Imagine yourself in the real world, buying a used lens. Do you buy the one with the scratch in the front element or not? ???

In any case, it's a personal decision, risk vs rewards, and I'm not going to change, the people who don't aren't changing either. We're just hashing over the same endless debate. Personal choice.

I will testify that the last three UV filters that are cracked, chipped and dented, which I took off and replaced. No one plans on accidents. The filter is insurance against them. Like a wind blowing a tripod over. A car throwing up stones or banging a lens by accident any other way. And I consider myself careful and easy on equipment.

Back OT - I'm with Les on this, if it's someone who doesn't need the wider lens for their main lens, or if someone wants a second REALLY SHARP second lens. Any of the 70-200's from Canon are it. The f/4 is a wonderful lens, just as sharp as the big and heavy f/2.8 and costs much less.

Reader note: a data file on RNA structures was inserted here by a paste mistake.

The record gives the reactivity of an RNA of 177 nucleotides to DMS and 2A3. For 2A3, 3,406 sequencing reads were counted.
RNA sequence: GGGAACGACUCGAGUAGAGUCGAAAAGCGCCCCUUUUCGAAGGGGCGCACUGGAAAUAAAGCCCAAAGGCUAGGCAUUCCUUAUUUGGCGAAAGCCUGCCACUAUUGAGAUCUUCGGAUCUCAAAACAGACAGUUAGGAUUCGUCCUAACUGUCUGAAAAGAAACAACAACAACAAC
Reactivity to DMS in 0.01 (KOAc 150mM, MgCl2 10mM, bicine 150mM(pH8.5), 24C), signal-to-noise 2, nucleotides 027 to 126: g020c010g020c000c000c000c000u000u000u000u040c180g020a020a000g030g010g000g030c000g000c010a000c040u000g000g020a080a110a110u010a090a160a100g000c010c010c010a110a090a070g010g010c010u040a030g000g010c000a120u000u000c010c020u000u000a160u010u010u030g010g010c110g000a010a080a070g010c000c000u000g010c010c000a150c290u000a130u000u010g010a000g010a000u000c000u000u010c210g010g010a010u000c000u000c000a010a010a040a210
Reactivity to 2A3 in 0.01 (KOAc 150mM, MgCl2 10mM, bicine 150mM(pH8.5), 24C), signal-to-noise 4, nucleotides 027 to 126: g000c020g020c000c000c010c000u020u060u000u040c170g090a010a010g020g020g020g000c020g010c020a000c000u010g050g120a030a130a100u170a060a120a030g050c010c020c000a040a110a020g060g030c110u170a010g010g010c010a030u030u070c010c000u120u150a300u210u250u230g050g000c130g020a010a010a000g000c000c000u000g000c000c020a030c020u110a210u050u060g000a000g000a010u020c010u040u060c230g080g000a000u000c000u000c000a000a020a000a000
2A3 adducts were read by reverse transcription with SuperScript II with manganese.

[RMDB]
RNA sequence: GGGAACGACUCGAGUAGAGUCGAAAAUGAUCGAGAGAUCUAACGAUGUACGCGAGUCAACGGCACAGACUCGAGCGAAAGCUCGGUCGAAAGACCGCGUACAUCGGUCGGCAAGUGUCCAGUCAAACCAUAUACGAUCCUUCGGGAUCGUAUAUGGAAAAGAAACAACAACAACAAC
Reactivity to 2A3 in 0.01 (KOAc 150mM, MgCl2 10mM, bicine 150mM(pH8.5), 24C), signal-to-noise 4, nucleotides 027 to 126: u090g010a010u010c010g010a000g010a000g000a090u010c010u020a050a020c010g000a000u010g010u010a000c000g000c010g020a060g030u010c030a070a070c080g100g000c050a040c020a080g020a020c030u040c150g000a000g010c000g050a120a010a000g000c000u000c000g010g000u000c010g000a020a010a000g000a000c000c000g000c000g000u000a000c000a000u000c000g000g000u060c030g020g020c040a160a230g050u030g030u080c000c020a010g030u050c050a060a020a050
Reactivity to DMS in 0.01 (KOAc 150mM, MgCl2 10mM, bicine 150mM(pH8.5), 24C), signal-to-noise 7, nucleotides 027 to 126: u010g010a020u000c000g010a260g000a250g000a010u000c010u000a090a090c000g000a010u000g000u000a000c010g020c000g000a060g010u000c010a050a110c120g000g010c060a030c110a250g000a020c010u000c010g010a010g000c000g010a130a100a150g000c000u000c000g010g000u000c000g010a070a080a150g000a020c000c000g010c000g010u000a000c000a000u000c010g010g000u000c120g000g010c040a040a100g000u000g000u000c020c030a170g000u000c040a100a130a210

The lens I use the most, probably about 80% of the time, is the Canon 70-200 f/4L non-IS. It's smaller and lighter than it's f/2.8 big brother and I have no particular need for IS since I shoot off a tripod almost 100% of the time.


« Reply #38 on: January 06, 2014, 17:36 »
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I'd recommend that you read the reviews on Fred Miranda for the lenses that you are considering. They tend to be very comprehensive and knowledgeable;

http://www.fredmiranda.com/reviews/index.php/cat/45

« Reply #39 on: January 06, 2014, 17:38 »
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My most specific "requirements" would be shallow depth of field of the 24-70mm @ f2.8 for portraits.
24-70 is not considered portrait lens on a full size sensor camera. Conservatively, portrait lens is in a range of 80-135mm.

« Reply #40 on: January 06, 2014, 21:27 »